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As they stood amid the brick buildings named after businessmen from Morgan to Bloomberg, black-and-crimson caps and gowns united the 905 graduates into one genderless mass.But during that week’s festivities, the Class Day speaker, a standout female student, alluded to “the frustrations of a group of people who feel ignored.” Others grumbled that another speechmaker, a former chief executive of a company in steep decline, was invited only because she was a woman.
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BOSTON — When the members of the Harvard Business School class of 2013 gathered in May to celebrate the end of their studies, there was little visible evidence of the experiment they had undergone for the last two years.
At a reception, a male student in tennis whites blurted out, as his friends laughed, that much of what had occurred at the school had “been a painful experience.” He and his classmates had been unwitting guinea pigs in what would have once sounded like a far-fetched feminist fantasy: What if Harvard Business School gave itself a gender makeover, changing its curriculum, rules and social rituals to foster female success?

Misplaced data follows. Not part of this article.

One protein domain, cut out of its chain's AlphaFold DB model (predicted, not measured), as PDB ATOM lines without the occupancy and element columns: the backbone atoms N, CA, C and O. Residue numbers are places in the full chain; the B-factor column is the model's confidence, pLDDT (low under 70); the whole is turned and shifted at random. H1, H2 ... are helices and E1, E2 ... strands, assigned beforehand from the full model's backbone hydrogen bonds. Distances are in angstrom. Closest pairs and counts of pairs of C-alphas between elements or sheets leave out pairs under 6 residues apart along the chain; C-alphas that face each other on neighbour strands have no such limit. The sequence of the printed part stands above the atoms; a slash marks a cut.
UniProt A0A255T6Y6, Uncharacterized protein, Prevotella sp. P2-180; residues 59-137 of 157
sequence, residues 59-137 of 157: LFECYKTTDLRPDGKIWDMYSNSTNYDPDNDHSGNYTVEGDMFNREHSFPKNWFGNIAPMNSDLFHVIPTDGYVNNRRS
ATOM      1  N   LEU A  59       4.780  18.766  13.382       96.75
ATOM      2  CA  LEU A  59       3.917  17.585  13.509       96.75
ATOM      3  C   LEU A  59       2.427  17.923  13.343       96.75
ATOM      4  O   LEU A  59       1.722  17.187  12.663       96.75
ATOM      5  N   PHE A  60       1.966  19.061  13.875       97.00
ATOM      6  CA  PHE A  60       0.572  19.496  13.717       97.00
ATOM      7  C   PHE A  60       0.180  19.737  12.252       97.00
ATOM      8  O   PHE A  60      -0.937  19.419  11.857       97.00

The country’s premier business training ground was trying to solve a seemingly intractable problem.
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The administrators installed stenographers in the classroom to guard against biased grading, provided private coaching — for some, after every class — for untenured female professors, and even departed from the hallowed case-study method.
The dean’s ambitions extended far beyond campus, to what Dr.
The interventions had prompted some students to revolt, wearing “Unapologetic” T-shirts to lacerate Ms.
Frei for what they called intrusive social engineering.
Some male students, many with finance backgrounds, commandeered classroom discussions and hazed female students and younger faculty members, and openly ruminated on whom they would “kill, sleep with or marry” (in cruder terms). “You weren’t supposed to talk about it in open company,” said Kathleen L.